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Madame Prosecutor: Confrontations with…

Madame Prosecutor: Confrontations with Humanity's Worst Criminals and…

by Carla Del Ponte

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Every law student learns quickly that neither the United States nor any other country has legal authority over foreign powers or their citizens. The United Nations is an institution deprived of the two standard tools of all behavior motivation: rewards and punishments. All international relations are a sophisticated dance, one party attempting to persuade the other of the rightness of his cause. Diplomacy is nothing more than sophisticated persuasion without enforcement while justice requires the ability to exercise at least the threatened power of coercion.

The International Criminal Court was established in 2002 as a permanent tribunal with limited jurisdiction lacking total international support. The United States, China, Russia and India, for example, are not signatories to the treaty that created the court and are not bound to participate. Further, the court itself is granted jurisdiction only where the nation involved is unable or unwilling to prosecute crimes committed within that nation’s borders.

Since its inception in 2002, the court has not conducted a trial of a single person.

Why, then, would a sophisticated lawyer like Switzerland’s celebrated attorney general Carla Del Ponte and her well-informed co-author, Chuck Sudetek, assume that “Humanity’s Worst Criminals” could or would be brought to any kind of justice in the ICC? Why do they describe the world criminal court’s failure to succeed in prosecuting those criminals as the “Culture of Impunity” when impunity is precisely what all criminals have a right to expect from the international community? It is the province of sovereign nations to bring their own criminals to justice, even though many nations are ill equipped to do so. This, Del Ponte and Sudetek argue, should be changed.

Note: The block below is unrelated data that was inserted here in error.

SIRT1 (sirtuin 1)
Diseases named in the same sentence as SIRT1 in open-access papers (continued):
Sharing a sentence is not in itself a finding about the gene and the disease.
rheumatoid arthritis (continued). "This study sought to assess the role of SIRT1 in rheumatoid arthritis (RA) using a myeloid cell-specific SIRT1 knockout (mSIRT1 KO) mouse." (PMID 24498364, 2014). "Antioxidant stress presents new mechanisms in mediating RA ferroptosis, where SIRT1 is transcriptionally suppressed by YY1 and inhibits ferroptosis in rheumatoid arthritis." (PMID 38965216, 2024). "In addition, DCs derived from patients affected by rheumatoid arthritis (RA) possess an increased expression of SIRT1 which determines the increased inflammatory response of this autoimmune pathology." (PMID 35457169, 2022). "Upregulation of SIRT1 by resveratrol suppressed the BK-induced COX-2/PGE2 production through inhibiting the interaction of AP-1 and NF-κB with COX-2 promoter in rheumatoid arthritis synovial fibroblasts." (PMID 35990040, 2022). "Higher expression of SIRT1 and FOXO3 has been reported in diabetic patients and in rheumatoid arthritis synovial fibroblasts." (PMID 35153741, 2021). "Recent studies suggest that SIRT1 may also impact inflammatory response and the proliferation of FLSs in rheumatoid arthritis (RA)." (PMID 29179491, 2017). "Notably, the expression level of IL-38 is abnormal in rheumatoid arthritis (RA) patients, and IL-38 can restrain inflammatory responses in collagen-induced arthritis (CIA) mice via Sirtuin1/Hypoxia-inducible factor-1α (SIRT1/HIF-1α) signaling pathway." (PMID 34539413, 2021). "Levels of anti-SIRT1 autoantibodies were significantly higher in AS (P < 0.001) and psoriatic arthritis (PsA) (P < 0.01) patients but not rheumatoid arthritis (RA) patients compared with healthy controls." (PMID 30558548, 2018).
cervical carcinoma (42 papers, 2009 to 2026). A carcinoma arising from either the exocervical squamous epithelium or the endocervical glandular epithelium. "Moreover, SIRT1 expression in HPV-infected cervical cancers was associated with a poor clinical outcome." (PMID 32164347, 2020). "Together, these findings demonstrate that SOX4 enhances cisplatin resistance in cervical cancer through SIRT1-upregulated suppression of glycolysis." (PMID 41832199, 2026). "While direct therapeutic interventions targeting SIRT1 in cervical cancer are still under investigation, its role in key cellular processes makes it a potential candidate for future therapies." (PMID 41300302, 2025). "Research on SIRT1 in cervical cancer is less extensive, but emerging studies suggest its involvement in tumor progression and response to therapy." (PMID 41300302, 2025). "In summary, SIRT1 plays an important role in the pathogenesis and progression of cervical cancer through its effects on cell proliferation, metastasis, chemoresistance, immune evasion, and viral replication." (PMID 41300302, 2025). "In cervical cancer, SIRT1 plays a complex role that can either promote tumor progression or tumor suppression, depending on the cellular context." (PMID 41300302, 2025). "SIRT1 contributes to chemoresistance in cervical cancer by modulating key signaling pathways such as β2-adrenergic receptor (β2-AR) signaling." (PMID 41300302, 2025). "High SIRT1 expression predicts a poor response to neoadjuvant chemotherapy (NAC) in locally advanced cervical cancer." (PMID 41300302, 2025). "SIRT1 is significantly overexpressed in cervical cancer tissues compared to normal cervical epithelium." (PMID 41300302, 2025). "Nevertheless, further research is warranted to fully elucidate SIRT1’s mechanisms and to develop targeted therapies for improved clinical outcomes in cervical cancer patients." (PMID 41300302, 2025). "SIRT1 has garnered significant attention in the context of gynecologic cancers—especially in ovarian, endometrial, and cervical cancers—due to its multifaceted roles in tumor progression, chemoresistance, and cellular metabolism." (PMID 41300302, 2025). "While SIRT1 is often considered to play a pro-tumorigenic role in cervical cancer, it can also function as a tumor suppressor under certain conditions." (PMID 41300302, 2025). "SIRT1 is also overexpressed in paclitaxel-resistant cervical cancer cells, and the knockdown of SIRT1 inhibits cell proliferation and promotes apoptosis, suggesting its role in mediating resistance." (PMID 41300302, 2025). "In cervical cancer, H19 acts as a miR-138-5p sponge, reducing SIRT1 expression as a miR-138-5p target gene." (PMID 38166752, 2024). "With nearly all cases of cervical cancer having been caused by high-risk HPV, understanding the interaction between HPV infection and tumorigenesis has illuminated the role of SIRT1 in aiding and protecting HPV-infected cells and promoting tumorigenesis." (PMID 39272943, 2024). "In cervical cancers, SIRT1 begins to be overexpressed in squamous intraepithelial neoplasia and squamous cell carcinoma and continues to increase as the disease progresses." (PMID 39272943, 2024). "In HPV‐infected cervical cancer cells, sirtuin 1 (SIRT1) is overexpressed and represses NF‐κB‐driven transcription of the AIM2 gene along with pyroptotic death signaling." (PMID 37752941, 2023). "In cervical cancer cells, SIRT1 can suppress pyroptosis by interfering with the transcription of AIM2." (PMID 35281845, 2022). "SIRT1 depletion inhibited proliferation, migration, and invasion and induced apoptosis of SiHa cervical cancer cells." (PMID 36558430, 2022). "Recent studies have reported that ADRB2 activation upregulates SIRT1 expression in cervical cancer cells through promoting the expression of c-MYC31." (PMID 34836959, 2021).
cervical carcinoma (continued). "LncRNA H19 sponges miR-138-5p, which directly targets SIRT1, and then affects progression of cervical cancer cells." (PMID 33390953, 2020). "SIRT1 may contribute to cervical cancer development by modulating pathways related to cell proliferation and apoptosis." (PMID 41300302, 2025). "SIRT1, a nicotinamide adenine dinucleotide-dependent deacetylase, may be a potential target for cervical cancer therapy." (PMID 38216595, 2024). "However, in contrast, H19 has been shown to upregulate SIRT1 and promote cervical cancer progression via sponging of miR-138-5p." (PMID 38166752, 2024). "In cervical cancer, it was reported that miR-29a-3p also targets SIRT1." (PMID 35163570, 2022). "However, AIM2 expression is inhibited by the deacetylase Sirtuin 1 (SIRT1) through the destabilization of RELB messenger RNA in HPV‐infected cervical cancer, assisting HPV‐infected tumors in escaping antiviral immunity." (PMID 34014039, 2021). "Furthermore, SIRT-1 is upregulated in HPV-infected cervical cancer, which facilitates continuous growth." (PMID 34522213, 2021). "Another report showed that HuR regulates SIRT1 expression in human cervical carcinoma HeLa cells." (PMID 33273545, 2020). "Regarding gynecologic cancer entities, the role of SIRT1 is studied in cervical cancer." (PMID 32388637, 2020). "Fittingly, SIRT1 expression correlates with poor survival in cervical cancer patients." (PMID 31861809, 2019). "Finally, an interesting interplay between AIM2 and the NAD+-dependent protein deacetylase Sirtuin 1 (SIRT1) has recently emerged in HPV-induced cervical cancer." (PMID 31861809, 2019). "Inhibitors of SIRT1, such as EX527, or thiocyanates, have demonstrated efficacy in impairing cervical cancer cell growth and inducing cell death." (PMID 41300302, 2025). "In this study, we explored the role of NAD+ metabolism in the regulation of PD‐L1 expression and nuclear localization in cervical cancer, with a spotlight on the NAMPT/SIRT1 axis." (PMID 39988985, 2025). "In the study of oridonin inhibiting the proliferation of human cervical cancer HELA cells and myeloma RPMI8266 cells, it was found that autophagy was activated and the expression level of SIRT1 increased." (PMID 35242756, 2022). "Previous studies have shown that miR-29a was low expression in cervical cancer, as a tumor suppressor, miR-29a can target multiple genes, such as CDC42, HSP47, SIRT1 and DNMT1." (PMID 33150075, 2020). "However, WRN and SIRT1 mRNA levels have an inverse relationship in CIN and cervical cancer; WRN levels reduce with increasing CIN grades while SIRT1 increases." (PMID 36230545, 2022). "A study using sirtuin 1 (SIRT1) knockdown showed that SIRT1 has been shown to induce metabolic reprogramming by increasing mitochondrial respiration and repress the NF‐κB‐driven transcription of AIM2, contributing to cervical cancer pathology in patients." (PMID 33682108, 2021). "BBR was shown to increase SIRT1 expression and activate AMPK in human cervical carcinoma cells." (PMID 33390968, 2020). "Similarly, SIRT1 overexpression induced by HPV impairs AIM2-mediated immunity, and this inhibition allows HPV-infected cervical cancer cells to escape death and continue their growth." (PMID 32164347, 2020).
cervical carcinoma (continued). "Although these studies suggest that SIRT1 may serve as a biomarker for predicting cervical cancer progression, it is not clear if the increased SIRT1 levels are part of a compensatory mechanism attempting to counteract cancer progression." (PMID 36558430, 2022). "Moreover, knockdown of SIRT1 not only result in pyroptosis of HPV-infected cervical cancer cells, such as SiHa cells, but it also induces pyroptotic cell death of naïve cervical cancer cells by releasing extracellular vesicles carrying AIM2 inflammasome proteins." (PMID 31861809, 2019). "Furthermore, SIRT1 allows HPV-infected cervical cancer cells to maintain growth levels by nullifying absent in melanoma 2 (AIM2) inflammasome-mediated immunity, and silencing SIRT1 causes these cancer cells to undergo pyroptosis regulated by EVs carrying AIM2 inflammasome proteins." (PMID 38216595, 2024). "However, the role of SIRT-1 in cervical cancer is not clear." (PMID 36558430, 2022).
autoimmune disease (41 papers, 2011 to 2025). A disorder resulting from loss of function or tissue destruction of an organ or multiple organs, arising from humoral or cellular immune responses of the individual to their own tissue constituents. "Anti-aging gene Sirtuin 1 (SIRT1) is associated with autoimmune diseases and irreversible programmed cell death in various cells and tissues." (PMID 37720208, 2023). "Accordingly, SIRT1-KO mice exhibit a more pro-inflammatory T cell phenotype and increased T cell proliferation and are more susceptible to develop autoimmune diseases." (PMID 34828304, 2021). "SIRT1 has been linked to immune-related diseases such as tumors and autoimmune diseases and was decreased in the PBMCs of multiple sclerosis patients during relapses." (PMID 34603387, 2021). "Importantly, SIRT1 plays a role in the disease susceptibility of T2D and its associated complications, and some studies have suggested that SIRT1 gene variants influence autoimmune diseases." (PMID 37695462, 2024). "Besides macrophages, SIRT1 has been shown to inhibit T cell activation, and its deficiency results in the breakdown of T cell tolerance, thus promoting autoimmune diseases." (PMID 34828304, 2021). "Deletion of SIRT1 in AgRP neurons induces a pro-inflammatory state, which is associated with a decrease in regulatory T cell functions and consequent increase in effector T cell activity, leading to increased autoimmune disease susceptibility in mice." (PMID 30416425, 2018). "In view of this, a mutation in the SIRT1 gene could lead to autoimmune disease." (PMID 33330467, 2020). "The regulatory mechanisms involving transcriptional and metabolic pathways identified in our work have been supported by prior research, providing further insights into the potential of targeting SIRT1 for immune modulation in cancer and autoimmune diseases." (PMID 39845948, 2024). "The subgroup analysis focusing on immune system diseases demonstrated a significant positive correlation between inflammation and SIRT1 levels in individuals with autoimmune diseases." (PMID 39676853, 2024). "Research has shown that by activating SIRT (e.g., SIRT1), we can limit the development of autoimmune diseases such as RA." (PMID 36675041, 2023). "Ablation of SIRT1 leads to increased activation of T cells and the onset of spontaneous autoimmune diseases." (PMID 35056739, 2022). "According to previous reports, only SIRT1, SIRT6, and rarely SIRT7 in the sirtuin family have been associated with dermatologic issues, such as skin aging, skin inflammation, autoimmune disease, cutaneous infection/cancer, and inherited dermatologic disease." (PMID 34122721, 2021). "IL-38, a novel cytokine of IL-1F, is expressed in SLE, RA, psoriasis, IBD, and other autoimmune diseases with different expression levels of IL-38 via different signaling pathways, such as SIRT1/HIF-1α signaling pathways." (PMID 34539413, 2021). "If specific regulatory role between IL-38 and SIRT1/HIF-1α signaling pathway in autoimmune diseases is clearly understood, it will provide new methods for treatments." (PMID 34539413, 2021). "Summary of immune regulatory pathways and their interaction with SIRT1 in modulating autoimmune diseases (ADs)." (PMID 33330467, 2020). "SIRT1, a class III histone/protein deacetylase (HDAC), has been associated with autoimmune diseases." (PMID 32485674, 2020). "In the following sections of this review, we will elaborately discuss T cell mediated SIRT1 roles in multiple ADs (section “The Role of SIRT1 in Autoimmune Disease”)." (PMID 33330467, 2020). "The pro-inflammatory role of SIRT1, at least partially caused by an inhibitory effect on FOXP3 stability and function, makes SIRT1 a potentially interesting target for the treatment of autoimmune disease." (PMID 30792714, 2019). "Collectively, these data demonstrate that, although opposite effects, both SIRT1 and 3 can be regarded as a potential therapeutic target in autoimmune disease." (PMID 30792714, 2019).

Madame Prosecutor is a lengthy discussion of the heinousness of crimes against humanity and a poignant plea for a better international criminal justice system. Using the imperfect system now in place, Ms. Ponte’s efforts to bring war criminals to trial are nothing short of fascinating and heroic. Her work contributed to the indictment, arrest, or prosecution of Slobodan Milosevic, and dozens more. Mr. Sudetek’s experience as a New York Times reporter and author as well as his work as an analyst for the Yugoslavia tribunal and his current position as senior writer for the Open Society Institute, also inform the politics and scope of Madame Prosecutor.

This memoir is densely packed with information that will be of most use to researchers, scholars, or readers interested in international judicial systems and liberal political philosophy.

by M. Diane Vogt

Copyright ForeWord Magazine, Volume 12, no. 1 ( )
  ForeWordmag | Jan 23, 2009 |
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Carla Del Ponte won international recognition as Switzerland's attorney general when she pursued cases against the Sicilian mafia. In 1999, she answered the United Nations' call to become the chief prosecutor of the International Criminal Tribunal for the former Yugoslavia and for Rwanda. In her new role, Del Ponte confronted genocide and crimes against humanity head-on, struggling to bring to justice the highest-ranking individuals responsible for massive acts of violence in Rwanda, Bosnia and Herzegovina, Croatia, and Kosovo. These tribunals have been unprecedented. They operate along the edge of the divide between national sovereignty and international responsibility, in the gray zone between the judicial and the political, a largely unexplored realm for prosecutors and judges.… (more)

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